Although Burpee is not the oldest company in the seed business, it probably is the most recognized. What always separated the Burpee company from its competitors, according to Ball, was founder W. Atlee Burpee’s mission to be innovative and to produce the best seed — as well as the strongest plants and flowers — with selective breeding (learned from his years raising pigeons, and from Mendelian genetics). Today, with traditional hybridization, Burpee crossbreeds male and female plants to get unique characteristics and adaptability to different growing locations.
Ball points out that for home gardening seeds, one size doesn’t fit all and that cultivars have to be bred by seed companies for the latitude at which they are to be grown. He said that many of the country’s first immigrants brought seeds with them from Europe where the latitude was 10-15 degrees further north than the United States and had entirely different weather and growing conditions.
“The weather variations from spring through fall are much different in the United States than they are in Europe,” Ball said. “We actually have extreme temperature variations in the spring, but are closer to the tropics in the summer with long growing days and heavy moisture.”
The Burpee chairman says the company founders recognized this a century ago and started selective breeding and hybridization early to produce seeds for this environment.
The Burpee company still considers small farmers and home gardeners its prime customers. In its early days, Burpee sold exclusively through its catalog, backed up with attractive color seed packet displays in retail stores. Now, the catalog and retail stores each represent about 50% of sales. The catalog is supported by online internet catalog sales, as well as the latest email sales specials and postal flyers for seeds, plants and gardening accessories.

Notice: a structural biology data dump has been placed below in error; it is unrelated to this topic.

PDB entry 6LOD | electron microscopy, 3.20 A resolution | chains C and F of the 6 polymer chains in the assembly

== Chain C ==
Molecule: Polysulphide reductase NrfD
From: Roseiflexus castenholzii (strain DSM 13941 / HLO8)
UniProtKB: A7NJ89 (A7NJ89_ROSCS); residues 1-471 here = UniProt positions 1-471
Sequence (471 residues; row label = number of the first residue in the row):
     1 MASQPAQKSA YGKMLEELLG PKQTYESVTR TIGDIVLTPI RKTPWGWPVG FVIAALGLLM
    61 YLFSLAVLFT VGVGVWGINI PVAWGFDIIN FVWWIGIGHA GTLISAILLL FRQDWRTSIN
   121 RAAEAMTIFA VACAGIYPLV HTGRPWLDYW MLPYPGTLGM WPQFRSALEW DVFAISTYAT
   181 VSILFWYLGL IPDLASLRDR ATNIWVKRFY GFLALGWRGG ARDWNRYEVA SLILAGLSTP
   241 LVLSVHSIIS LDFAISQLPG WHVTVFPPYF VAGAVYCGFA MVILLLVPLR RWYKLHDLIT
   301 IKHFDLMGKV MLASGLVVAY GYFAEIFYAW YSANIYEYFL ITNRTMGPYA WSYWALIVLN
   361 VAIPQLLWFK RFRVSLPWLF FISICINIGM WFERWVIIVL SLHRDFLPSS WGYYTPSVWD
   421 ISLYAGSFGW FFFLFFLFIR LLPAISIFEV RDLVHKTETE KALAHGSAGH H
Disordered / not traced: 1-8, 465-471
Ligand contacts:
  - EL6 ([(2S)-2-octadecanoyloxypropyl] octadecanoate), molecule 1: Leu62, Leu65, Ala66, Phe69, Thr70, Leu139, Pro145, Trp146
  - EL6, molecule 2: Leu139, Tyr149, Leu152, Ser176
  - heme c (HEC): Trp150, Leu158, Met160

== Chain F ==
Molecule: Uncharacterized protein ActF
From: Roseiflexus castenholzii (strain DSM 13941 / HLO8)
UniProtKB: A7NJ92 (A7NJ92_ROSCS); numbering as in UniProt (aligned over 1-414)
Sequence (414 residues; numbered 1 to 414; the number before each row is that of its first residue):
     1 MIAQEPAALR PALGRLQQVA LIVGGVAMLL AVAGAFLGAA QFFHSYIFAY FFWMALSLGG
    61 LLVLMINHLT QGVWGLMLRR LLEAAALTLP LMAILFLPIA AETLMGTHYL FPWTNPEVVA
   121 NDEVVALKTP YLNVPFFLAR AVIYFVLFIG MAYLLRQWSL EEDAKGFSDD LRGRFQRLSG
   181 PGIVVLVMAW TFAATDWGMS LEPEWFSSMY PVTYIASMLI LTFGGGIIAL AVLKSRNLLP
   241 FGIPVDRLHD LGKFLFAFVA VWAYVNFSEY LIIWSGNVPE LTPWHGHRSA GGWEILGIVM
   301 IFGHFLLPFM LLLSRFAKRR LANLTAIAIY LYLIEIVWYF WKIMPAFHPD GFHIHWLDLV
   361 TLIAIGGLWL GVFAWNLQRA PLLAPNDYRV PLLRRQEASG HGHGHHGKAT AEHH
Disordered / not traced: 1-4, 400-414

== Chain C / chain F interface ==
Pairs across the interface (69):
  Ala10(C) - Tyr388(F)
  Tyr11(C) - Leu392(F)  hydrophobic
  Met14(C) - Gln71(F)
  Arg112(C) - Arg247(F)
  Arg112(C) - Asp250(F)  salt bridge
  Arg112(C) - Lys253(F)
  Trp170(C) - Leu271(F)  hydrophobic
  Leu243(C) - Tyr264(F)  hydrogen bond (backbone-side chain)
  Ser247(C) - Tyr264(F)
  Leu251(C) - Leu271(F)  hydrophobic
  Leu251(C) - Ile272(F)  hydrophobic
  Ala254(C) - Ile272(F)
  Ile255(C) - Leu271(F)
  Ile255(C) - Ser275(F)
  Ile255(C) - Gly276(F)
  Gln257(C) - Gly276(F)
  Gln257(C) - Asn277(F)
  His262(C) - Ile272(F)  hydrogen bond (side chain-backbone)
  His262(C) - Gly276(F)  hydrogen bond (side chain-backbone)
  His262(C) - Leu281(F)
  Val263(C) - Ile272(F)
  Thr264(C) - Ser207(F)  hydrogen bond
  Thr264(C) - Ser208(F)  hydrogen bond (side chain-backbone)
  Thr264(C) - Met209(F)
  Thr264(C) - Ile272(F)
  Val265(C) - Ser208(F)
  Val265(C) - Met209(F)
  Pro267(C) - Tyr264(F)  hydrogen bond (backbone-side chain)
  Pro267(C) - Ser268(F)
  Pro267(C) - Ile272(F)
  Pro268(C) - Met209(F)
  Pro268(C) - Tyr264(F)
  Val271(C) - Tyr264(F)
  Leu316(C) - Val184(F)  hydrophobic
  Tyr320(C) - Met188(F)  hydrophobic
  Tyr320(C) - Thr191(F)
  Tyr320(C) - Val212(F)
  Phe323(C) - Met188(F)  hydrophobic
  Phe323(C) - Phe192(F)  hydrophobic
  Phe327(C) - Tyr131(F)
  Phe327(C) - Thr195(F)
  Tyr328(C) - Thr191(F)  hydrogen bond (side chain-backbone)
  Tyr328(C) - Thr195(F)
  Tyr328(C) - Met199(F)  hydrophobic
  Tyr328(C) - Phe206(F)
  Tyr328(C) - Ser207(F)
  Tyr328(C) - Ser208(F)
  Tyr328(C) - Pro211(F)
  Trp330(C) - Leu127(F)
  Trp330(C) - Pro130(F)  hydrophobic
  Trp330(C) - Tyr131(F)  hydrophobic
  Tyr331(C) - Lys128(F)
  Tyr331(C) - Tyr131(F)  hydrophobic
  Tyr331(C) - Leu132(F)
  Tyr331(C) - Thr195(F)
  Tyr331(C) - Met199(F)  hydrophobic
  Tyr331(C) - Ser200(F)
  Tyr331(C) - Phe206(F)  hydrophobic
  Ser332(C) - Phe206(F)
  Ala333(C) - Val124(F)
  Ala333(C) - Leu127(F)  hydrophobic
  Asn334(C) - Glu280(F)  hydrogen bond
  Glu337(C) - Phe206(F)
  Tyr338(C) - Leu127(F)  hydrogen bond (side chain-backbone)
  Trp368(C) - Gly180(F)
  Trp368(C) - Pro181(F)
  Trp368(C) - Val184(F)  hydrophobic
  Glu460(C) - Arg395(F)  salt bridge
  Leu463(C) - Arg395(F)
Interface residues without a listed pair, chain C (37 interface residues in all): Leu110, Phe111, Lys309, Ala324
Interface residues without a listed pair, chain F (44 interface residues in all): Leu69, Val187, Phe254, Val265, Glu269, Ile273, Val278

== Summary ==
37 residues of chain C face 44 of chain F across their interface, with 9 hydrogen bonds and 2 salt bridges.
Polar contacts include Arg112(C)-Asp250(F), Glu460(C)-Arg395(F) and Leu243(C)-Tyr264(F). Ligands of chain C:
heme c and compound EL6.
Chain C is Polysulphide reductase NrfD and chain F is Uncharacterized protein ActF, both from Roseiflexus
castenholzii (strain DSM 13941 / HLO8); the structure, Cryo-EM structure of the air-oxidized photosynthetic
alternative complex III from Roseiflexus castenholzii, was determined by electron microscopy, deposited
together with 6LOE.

Burpee is headquartered in Warminster, Bucks County, Pennsylvania, and still operates the original 60-acre Fordhook Farm — a research station — in Doylestown, Pennsylvania. It was purchased by Atlee Burpee in 1888 and was the site of the Burpee family home and historic seed house as well as other historic outbuildings. Today, Fordhook Farm uses traditional and raised growing beds, as well as shade, perennial and meadow gardens to perfect its plants.
Ball believes there will continue to be a strong growth in home gardens in the foreseeable future. “For years,” he said, “home gardening didn’t start until a husband and wife felt they were in their permanent home. But today, many younger families are taking a real interest in what they eat, where it is grown and the nutrients it contains.”
“They opt for more fresh, home-grown fruits and vegetables from their garden,” he said, “as opposed to vegetables that have traveled across country to their supermarket, losing vitality and nutrients along the way. And, that’s good for all of us.”
Art Petrosemolo is a freelance correspondent and photojournalist in Lancaster County, Pennsylvania.